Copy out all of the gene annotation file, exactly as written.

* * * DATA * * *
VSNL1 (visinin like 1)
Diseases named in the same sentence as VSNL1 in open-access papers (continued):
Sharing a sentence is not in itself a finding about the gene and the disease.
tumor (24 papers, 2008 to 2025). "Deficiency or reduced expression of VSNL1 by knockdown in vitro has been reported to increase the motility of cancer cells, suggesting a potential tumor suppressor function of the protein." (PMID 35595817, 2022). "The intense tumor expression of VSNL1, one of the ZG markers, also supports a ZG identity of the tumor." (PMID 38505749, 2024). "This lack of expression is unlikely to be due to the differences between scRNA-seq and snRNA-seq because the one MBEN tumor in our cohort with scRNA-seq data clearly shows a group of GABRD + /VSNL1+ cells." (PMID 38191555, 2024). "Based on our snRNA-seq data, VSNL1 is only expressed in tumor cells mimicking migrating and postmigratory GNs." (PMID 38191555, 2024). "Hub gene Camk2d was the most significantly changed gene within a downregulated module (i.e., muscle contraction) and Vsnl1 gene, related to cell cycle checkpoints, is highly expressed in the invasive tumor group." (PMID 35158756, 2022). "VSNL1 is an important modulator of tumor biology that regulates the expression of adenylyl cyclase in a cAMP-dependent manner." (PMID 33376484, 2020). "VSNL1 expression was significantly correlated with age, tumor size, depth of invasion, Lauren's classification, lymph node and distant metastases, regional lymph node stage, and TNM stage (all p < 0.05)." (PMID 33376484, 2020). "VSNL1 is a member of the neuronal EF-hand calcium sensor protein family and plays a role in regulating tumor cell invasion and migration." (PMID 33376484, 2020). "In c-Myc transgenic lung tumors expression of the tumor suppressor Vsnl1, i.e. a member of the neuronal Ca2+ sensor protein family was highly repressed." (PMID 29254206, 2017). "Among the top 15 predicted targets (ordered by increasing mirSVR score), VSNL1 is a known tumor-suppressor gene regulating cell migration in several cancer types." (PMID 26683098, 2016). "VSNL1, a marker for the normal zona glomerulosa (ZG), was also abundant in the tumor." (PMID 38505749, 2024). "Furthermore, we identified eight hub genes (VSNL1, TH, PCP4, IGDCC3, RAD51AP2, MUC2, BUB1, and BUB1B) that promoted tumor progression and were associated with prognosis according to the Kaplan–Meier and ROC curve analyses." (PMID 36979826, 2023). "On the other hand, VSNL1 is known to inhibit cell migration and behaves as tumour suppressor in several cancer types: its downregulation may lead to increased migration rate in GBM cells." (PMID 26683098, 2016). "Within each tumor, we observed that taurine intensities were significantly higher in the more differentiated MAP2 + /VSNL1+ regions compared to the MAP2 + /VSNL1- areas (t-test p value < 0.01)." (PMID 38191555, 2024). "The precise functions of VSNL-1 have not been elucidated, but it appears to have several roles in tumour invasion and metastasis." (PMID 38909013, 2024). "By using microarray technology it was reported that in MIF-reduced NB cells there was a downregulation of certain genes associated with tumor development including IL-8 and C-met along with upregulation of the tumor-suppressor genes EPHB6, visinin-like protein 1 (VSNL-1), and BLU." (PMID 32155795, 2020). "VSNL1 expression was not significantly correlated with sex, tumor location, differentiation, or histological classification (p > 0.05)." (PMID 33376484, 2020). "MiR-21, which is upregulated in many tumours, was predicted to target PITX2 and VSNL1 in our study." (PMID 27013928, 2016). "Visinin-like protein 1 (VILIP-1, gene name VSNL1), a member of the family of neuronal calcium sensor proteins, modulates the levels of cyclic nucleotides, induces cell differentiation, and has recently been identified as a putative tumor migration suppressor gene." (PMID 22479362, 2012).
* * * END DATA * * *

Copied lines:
VSNL1 (visinin like 1)
Diseases named in the same sentence as VSNL1 in open-access papers (continued):
Sharing a sentence is not in itself a finding about the gene and the disease.
tumor (24 papers, 2008 to 2025). "Deficiency or reduced expression of VSNL1 by knockdown in vitro has been reported to increase the motility of cancer cells, suggesting a potential tumor suppressor function of the protein." (PMID 35595817, 2022). "The intense tumor expression of VSNL1, one of the ZG markers, also supports a ZG identity of the tumor." (PMID 38505749, 2024). "This lack of expression is unlikely to be due to the differences between scRNA-seq and snRNA-seq because the one MBEN tumor in our cohort with scRNA-seq data clearly shows a group of GABRD + /VSNL1+ cells." (PMID 38191555, 2024). "Based on our snRNA-seq data, VSNL1 is only expressed in tumor cells mimicking migrating and postmigratory GNs." (PMID 38191555, 2024). "Hub gene Camk2d was the most significantly changed gene within a downregulated module (i.e., muscle contraction) and Vsnl1 gene, related to cell cycle checkpoints, is highly expressed in the invasive tumor group." (PMID 35158756, 2022). "VSNL1 is an important modulator of tumor biology that regulates the expression of adenylyl cyclase in a cAMP-dependent manner." (PMID 33376484, 2020). "VSNL1 expression was significantly correlated with age, tumor size, depth of invasion, Lauren's classification, lymph node and distant metastases, regional lymph node stage, and TNM stage (all p < 0.05)." (PMID 33376484, 2020). "VSNL1 is a member of the neuronal EF-hand calcium sensor protein family and plays a role in regulating tumor cell invasion and migration." (PMID 33376484, 2020). "In c-Myc transgenic lung tumors expression of the tumor suppressor Vsnl1, i.e. a member of the neuronal Ca2+ sensor protein family was highly repressed." (PMID 29254206, 2017). "Among the top 15 predicted targets (ordered by increasing mirSVR score), VSNL1 is a known tumor-suppressor gene regulating cell migration in several cancer types." (PMID 26683098, 2016). "VSNL1, a marker for the normal zona glomerulosa (ZG), was also abundant in the tumor." (PMID 38505749, 2024). "Furthermore, we identified eight hub genes (VSNL1, TH, PCP4, IGDCC3, RAD51AP2, MUC2, BUB1, and BUB1B) that promoted tumor progression and were associated with prognosis according to the Kaplan–Meier and ROC curve analyses." (PMID 36979826, 2023). "On the other hand, VSNL1 is known to inhibit cell migration and behaves as tumour suppressor in several cancer types: its downregulation may lead to increased migration rate in GBM cells." (PMID 26683098, 2016). "Within each tumor, we observed that taurine intensities were significantly higher in the more differentiated MAP2 + /VSNL1+ regions compared to the MAP2 + /VSNL1- areas (t-test p value < 0.01)." (PMID 38191555, 2024). "The precise functions of VSNL-1 have not been elucidated, but it appears to have several roles in tumour invasion and metastasis." (PMID 38909013, 2024). "By using microarray technology it was reported that in MIF-reduced NB cells there was a downregulation of certain genes associated with tumor development including IL-8 and C-met along with upregulation of the tumor-suppressor genes EPHB6, visinin-like protein 1 (VSNL-1), and BLU." (PMID 32155795, 2020). "VSNL1 expression was not significantly correlated with sex, tumor location, differentiation, or histological classification (p > 0.05)." (PMID 33376484, 2020). "MiR-21, which is upregulated in many tumours, was predicted to target PITX2 and VSNL1 in our study." (PMID 27013928, 2016). "Visinin-like protein 1 (VILIP-1, gene name VSNL1), a member of the family of neuronal calcium sensor proteins, modulates the levels of cyclic nucleotides, induces cell differentiation, and has recently been identified as a putative tumor migration suppressor gene." (PMID 22479362, 2012).